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Stories...


In May 2012, Behnaz and her two children came to Mary Anderson Family Violence Service.  Behnaz was referred to our service through the Women’s Domestic Violence Crisis Service after escaping a violent husband .......



Behnaz had been living with ongoing family violence since early days into her marriage. Behnaz’s husband was extremely controlling and manipulative. He did not let her family visit her after Behnaz had her first child. He would lock the door to make sure no one from Behnaz’s family would visit her.

The family came to Australia in 2010 on a Protection Visa.

Behnaz was completely isolated when she arrived in Australia,she could not speak English and was not allowed any contact without her husband being present.  Behnaz’s husband did not let her attend the language school and forced her to say that it was her own decision.

After having her second child, Behnaz experienced severe post natal depression and she was unable to care for her child. Her husband and his family constantly accused her of neglecting her new born baby. Behnaz could not tell anyone or the Police about the physical, psychological and emotional abuse because she was afraid of her husband. But when her husband kicked her and the children out of the house, she went to the Police who contacted the Women’s Domestic Violence Crisis Service.

After being referred to MAFVS, Behnaz was placed in the MAFVS refuge. Behnaz struggled caring for her 2 children when coming into our service she had limited knowledge of income, banking and budgeting skills. 

Behnaz worked with her case manager to build her skills, such as how to use public transport, attend Centrelink, do grocery shopping and get a bank account. This process took a few weeks but while supporting Behnaz through this process she was able to gain knowledge which in turn built her self-esteem and confidence. MAFVS followed this process with housing, health, education, legal, employment and building a social network.

Recently, Behnaz moved to a new area and was confident to manage most of this by herself, repeating the steps that she has already been through when supported by MAFVS. Behnaz works part time and studies English. Her English has improved since she started attending her classes and building her social and work network which grows stronger every day.Behnaz is hoping to get her Victoria driving license very soon.


I was 24 years old when I met Micky, and we soon fell in love ……



My family did not like him they kept telling me that they did not trust him,  that he was too controlling.  Micky kept telling me that my family were jealous of our love and wanted to break us up.  So I packed up and moved in with Micky, the man I loved and trusted.

Over the next year I felt tired all the time, I stopped speaking with my friends, I did not go out any more, it was all too difficult as Micky would get so angry if he did not know where I was at all times. One afternoon Micky was yelling at me, throwing furniture around, he just seemed ‘wild’.  There was a knock on the door, it was the Police, apparently a neighbour had called them.  They asked if I wanted to stay in the house or go elsewhere.  I chose to go to my parent’s home.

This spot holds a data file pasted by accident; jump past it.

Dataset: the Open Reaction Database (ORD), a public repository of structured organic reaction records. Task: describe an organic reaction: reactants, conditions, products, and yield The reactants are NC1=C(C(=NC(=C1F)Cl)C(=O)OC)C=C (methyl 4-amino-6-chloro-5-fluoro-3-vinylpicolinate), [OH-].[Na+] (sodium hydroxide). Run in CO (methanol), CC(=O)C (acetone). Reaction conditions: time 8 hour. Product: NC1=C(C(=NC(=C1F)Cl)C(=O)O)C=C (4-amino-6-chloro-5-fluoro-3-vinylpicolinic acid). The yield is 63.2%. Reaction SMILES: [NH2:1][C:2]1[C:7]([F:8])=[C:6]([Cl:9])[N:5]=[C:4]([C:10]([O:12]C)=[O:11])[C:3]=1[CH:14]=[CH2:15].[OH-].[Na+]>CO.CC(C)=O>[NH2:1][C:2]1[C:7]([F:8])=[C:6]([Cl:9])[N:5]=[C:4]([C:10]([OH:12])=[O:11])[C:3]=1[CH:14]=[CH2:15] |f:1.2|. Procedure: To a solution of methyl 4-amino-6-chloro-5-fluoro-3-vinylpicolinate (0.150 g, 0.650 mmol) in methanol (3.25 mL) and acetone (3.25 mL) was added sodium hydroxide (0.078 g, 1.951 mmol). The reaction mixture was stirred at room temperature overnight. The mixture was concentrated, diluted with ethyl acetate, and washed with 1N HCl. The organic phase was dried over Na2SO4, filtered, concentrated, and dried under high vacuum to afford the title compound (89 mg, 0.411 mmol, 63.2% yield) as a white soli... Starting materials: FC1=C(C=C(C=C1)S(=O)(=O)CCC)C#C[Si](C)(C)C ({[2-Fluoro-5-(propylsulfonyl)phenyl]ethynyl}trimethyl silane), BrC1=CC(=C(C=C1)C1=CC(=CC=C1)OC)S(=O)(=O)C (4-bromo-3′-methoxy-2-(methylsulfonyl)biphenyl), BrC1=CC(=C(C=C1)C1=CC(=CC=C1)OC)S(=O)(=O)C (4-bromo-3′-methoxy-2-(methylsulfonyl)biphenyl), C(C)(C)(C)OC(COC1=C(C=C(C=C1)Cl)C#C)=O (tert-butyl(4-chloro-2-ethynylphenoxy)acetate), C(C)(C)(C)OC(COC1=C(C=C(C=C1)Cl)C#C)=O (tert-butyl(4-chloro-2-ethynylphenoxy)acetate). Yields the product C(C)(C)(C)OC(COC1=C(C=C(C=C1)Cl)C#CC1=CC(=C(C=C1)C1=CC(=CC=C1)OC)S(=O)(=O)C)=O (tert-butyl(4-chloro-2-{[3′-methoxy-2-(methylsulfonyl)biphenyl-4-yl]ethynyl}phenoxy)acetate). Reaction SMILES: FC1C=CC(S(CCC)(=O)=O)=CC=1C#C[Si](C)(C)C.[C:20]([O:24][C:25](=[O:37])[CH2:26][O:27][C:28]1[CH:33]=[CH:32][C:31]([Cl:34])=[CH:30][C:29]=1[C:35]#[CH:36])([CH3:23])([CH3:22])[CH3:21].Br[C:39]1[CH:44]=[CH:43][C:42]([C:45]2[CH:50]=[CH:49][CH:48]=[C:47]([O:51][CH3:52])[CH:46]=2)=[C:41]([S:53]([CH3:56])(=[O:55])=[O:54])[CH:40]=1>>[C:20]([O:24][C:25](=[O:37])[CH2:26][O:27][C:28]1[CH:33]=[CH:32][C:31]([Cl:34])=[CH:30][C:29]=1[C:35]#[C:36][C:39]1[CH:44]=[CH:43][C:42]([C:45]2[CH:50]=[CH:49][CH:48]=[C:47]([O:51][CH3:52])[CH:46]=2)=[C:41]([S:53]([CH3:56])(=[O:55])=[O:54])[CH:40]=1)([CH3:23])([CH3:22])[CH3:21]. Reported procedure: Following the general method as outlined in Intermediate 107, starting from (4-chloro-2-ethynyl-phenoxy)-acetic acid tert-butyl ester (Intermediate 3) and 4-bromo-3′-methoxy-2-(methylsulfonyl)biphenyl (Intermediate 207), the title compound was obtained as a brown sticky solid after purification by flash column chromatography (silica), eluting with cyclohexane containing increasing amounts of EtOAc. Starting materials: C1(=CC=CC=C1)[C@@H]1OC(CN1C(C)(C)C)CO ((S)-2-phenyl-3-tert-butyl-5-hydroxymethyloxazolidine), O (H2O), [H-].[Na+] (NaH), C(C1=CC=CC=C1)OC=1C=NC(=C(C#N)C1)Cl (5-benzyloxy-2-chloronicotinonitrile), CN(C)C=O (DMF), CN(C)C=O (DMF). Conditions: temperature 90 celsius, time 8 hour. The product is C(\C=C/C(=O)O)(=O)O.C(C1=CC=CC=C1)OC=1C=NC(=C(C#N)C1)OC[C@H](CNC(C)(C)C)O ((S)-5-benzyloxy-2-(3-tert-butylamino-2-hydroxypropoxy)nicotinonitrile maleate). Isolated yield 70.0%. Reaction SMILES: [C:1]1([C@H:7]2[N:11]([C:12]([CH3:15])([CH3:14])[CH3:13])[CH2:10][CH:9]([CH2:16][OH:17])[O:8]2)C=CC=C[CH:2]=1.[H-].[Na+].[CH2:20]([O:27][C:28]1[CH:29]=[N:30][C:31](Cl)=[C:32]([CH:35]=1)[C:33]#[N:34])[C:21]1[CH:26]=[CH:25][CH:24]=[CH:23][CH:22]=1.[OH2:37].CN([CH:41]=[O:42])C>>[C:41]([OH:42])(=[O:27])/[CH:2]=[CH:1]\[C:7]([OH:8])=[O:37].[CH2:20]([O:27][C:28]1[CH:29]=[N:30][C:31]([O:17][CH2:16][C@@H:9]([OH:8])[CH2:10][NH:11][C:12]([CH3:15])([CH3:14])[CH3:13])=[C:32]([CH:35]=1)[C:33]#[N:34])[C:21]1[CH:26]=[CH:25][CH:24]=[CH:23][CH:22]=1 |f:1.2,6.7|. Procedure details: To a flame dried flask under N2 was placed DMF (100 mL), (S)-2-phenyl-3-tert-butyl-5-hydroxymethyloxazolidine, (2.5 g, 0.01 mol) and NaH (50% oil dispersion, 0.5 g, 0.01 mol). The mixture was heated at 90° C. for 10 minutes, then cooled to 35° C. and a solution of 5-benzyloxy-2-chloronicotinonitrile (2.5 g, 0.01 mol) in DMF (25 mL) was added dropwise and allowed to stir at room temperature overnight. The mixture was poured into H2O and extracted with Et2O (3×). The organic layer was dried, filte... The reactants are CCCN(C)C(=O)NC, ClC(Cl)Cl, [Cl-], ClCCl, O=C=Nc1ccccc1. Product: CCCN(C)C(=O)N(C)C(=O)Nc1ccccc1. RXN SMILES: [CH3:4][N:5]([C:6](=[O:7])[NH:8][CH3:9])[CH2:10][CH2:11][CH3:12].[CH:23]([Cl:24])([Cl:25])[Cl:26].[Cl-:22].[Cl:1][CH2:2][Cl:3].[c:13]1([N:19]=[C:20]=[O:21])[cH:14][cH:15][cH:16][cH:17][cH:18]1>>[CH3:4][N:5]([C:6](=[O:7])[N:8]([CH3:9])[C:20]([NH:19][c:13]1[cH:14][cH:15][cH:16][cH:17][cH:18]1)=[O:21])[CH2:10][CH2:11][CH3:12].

I was so embarrassed, I wondered how our love had gone so wrong, I felt like a failure.  I had left everything I owned behind – I felt so alone.  Then I discovered I was pregnant.  Micky was ringing all the time, telling me he loved me and had changed.  I told him about the baby and he said we had to be together as a child needed two parents.  My family were telling me that I had made the mistake once but was stupid if I made the same mistake twice, that I should get on with my life.  That Micky was no good.  Finally I decided that I would return to Micky as I believed that he had changed and all would be great again.

Once the baby was born all the abuse stated again.  He told me I was a rotten mother, that I should leave the baby to cry so I could talk with him, but then told me I was dumb as I could not stop the baby crying, I did not know what was right and what was wrong.  My family and friends would not speak with me. I was so alone.

The maternal health nurse came to my house for what she called a regular visit.  She asked me some questions, she was so kind.  She then talked with me about what violence in the family was, she talked about how it impacts on children’s emotional development.  I was scared.  She sat with me while she rang the Crossroads Family Violence Service.  I moved into their family violence refuge accommodation.

I stayed there and went to a group where I learnt more about family violence and my rights.  I applied for and was granted an intervention order, I had to do lots of paperwork and start to meet and work with other services as well.  Sometimes I felt so alone, no family and friends no father for my baby.

After a couple of months I was offered a transitional housing property.  It was all new to me.  My family had started talking to me again.  I could have them to visit.  Now 3 years later I am in housing I can afford.  I have been told I can live there indefinitely.  I have finished studying and am looking for my first job.  I go to playgroup with baby.  I have lots of support in my local area. 

Even though I do not meet with the family violence worker any longer I ring her every now and again to let her know what I have accomplished, they always make me feel proud of myself.  Things are certainly looking good now.